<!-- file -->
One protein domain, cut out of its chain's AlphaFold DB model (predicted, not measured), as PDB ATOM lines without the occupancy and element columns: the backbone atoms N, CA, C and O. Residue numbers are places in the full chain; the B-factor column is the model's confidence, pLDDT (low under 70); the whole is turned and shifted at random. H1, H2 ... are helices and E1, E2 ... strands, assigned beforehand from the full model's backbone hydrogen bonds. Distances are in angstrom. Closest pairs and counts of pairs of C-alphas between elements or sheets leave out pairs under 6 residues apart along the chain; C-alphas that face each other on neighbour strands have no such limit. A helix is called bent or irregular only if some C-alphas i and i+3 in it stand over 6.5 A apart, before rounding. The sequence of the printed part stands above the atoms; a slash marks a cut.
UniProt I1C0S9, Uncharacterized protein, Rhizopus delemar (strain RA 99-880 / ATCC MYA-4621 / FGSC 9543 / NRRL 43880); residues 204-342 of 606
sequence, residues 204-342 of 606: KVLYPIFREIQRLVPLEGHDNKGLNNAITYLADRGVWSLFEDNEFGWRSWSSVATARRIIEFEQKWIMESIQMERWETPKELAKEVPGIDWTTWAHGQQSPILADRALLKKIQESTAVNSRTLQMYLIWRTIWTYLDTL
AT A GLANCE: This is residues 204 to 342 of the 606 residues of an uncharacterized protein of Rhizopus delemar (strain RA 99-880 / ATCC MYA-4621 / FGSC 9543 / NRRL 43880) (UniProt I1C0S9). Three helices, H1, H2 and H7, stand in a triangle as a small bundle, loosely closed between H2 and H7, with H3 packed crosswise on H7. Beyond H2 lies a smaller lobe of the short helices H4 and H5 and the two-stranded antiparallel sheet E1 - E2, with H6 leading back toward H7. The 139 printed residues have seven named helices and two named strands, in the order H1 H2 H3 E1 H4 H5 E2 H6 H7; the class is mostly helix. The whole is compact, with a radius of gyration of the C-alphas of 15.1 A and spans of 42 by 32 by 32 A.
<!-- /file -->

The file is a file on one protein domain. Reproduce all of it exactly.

One protein domain, cut out of its chain's AlphaFold DB model (predicted, not measured), as PDB ATOM lines without the occupancy and element columns: the backbone atoms N, CA, C and O. Residue numbers are places in the full chain; the B-factor column is the model's confidence, pLDDT (low under 70); the whole is turned and shifted at random. H1, H2 ... are helices and E1, E2 ... strands, assigned beforehand from the full model's backbone hydrogen bonds. Distances are in angstrom. Closest pairs and counts of pairs of C-alphas between elements or sheets leave out pairs under 6 residues apart along the chain; C-alphas that face each other on neighbour strands have no such limit. A helix is called bent or irregular only if some C-alphas i and i+3 in it stand over 6.5 A apart, before rounding. The sequence of the printed part stands above the atoms; a slash marks a cut.
UniProt I1C0S9, Uncharacterized protein, Rhizopus delemar (strain RA 99-880 / ATCC MYA-4621 / FGSC 9543 / NRRL 43880); residues 204-342 of 606
sequence, residues 204-342 of 606: KVLYPIFREIQRLVPLEGHDNKGLNNAITYLADRGVWSLFEDNEFGWRSWSSVATARRIIEFEQKWIMESIQMERWETPKELAKEVPGIDWTTWAHGQQSPILADRALLKKIQESTAVNSRTLQMYLIWRTIWTYLDTL
AT A GLANCE: This is residues 204 to 342 of the 606 residues of an uncharacterized protein of Rhizopus delemar (strain RA 99-880 / ATCC MYA-4621 / FGSC 9543 / NRRL 43880) (UniProt I1C0S9). Three helices, H1, H2 and H7, stand in a triangle as a small bundle, loosely closed between H2 and H7, with H3 packed crosswise on H7. Beyond H2 lies a smaller lobe of the short helices H4 and H5 and the two-stranded antiparallel sheet E1 - E2, with H6 leading back toward H7. The 139 printed residues have seven named helices and two named strands, in the order H1 H2 H3 E1 H4 H5 E2 H6 H7; the class is mostly helix. The whole is compact, with a radius of gyration of the C-alphas of 15.1 A and spans of 42 by 32 by 32 A.